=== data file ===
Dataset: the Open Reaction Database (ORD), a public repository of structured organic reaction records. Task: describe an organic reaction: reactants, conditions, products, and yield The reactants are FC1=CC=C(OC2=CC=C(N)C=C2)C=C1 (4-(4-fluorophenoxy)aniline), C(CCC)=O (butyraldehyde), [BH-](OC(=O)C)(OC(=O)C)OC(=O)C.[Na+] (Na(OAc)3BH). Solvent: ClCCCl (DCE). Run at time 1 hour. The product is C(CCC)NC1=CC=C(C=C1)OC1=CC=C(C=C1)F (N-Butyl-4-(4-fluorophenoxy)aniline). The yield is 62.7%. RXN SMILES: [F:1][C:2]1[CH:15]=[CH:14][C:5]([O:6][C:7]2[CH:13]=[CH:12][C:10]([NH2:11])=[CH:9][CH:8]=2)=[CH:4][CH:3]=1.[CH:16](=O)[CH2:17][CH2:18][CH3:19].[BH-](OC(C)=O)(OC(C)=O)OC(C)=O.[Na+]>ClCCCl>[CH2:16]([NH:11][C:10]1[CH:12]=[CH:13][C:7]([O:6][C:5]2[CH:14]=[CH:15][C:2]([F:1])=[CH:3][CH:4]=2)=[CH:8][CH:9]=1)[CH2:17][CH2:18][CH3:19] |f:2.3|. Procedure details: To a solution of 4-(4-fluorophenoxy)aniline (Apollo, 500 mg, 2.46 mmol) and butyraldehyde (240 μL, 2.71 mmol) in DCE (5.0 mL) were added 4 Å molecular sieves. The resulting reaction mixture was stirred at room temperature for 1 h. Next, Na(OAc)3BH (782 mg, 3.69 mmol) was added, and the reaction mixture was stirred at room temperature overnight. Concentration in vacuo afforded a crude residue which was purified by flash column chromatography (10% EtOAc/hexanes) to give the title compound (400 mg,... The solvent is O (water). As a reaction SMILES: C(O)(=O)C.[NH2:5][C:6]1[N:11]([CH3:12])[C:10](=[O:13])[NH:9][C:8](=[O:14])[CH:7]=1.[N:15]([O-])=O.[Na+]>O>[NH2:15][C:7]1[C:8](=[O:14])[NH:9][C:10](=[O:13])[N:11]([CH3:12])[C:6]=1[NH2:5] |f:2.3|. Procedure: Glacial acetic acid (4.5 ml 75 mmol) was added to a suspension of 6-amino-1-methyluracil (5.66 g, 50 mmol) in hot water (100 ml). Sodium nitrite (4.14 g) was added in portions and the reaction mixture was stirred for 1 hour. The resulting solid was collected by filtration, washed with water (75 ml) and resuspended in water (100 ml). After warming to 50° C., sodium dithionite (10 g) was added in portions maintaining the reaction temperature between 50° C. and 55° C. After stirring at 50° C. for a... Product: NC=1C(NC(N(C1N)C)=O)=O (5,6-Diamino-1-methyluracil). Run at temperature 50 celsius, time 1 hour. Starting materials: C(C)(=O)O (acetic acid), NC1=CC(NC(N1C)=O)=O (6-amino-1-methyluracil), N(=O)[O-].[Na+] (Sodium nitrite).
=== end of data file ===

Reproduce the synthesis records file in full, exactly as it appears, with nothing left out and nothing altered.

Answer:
Dataset: the Open Reaction Database (ORD), a public repository of structured organic reaction records. Task: describe an organic reaction: reactants, conditions, products, and yield The reactants are FC1=CC=C(OC2=CC=C(N)C=C2)C=C1 (4-(4-fluorophenoxy)aniline), C(CCC)=O (butyraldehyde), [BH-](OC(=O)C)(OC(=O)C)OC(=O)C.[Na+] (Na(OAc)3BH). Solvent: ClCCCl (DCE). Run at time 1 hour. The product is C(CCC)NC1=CC=C(C=C1)OC1=CC=C(C=C1)F (N-Butyl-4-(4-fluorophenoxy)aniline). The yield is 62.7%. RXN SMILES: [F:1][C:2]1[CH:15]=[CH:14][C:5]([O:6][C:7]2[CH:13]=[CH:12][C:10]([NH2:11])=[CH:9][CH:8]=2)=[CH:4][CH:3]=1.[CH:16](=O)[CH2:17][CH2:18][CH3:19].[BH-](OC(C)=O)(OC(C)=O)OC(C)=O.[Na+]>ClCCCl>[CH2:16]([NH:11][C:10]1[CH:12]=[CH:13][C:7]([O:6][C:5]2[CH:14]=[CH:15][C:2]([F:1])=[CH:3][CH:4]=2)=[CH:8][CH:9]=1)[CH2:17][CH2:18][CH3:19] |f:2.3|. Procedure details: To a solution of 4-(4-fluorophenoxy)aniline (Apollo, 500 mg, 2.46 mmol) and butyraldehyde (240 μL, 2.71 mmol) in DCE (5.0 mL) were added 4 Å molecular sieves. The resulting reaction mixture was stirred at room temperature for 1 h. Next, Na(OAc)3BH (782 mg, 3.69 mmol) was added, and the reaction mixture was stirred at room temperature overnight. Concentration in vacuo afforded a crude residue which was purified by flash column chromatography (10% EtOAc/hexanes) to give the title compound (400 mg,... The solvent is O (water). As a reaction SMILES: C(O)(=O)C.[NH2:5][C:6]1[N:11]([CH3:12])[C:10](=[O:13])[NH:9][C:8](=[O:14])[CH:7]=1.[N:15]([O-])=O.[Na+]>O>[NH2:15][C:7]1[C:8](=[O:14])[NH:9][C:10](=[O:13])[N:11]([CH3:12])[C:6]=1[NH2:5] |f:2.3|. Procedure: Glacial acetic acid (4.5 ml 75 mmol) was added to a suspension of 6-amino-1-methyluracil (5.66 g, 50 mmol) in hot water (100 ml). Sodium nitrite (4.14 g) was added in portions and the reaction mixture was stirred for 1 hour. The resulting solid was collected by filtration, washed with water (75 ml) and resuspended in water (100 ml). After warming to 50° C., sodium dithionite (10 g) was added in portions maintaining the reaction temperature between 50° C. and 55° C. After stirring at 50° C. for a... Product: NC=1C(NC(N(C1N)C)=O)=O (5,6-Diamino-1-methyluracil). Run at temperature 50 celsius, time 1 hour. Starting materials: C(C)(=O)O (acetic acid), NC1=CC(NC(N1C)=O)=O (6-amino-1-methyluracil), N(=O)[O-].[Na+] (Sodium nitrite).